Theo Broughton & Reggie Crawford
"No Justice No Profit"
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An Open Letter on Accountability
A significant element in the foundation of a prosperous and sustainable society is accountability. Our American society unfortunately and historically has failed to apply the principle of accountability to the treatment of the African American community. That is, accepting responsibility for the results created by one’s own behavior and/or actions.
Prior to the establishment of an independent American governmental structure, many Black people were transported from the continent of Africa to this country. We were brought here for the purpose of enslaving us and forcing us to do the hard and difficult work of building a country and its economy. This arrangement endured for centuries. Many of the enslaved people were intolerant of enslavement and attempted to flee these inhuman conditions. Some of these runaway attempts were successful but some were not. There were also rebellions planned and executed, but in these situations the rebellion was put down and the enslaved participants killed. The dominant White culture of that time decided to assign to the law enforcement agencies the responsibility of maintaining the system of enslavement. Law enforcement was responsible for the apprehension of runaways and returning them to the enslavers. They were also assisted by non-law enforcement individuals and groups. These apprehensions were done by any means necessary. Accountability for the treatment of Black people was not a widely accepted and respected value and principle.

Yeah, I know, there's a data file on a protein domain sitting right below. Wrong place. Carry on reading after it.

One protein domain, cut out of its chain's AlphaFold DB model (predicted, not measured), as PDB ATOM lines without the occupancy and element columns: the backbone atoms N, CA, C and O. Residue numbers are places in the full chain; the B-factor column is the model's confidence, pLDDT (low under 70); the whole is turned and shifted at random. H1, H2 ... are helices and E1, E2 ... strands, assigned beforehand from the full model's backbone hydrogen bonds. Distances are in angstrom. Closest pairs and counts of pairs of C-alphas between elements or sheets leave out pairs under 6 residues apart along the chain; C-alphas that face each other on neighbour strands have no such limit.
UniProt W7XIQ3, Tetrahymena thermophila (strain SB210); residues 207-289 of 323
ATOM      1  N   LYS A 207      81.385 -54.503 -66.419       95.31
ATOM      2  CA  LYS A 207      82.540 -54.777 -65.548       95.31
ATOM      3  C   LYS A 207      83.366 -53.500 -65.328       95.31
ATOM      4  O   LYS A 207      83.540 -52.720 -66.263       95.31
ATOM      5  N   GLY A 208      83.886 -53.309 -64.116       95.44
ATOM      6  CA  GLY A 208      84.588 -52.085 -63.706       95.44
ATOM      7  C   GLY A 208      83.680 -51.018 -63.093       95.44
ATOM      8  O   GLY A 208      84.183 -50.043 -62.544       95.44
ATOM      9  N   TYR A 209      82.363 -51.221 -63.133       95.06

Today’s society has seen some changes. Accountability is widely accepted and respected as a necessary value and principle of positive behavior. At least we profess that it is. There is evidence that some law enforcement personnel are held accountable when they violate laws, policies and procedures. However, there continues to be too many law enforcement officers attacking and/or killing Black people without justification and not being held accountable for such illegal behavior. There are even documented instances of law enforcement personnel lying under oath to have people incarcerated, sometimes innocent people, and they are not held accountable for such egregious and perjurious actions. There are laws, policies and procedures that lend themselves to reinforcing the belief by some law enforcement personnel that any and everything they do is acceptable. This belief is dangerous and must cease to exist immediately.
If we are to live in a safe, moral, ethical and prosperous society we must discard the centuries old belief system of no accountability when interacting with Black people. Instead, our society must be held accountable for our interactions with Black people just as we are held accountable for our interactions with everyone else.
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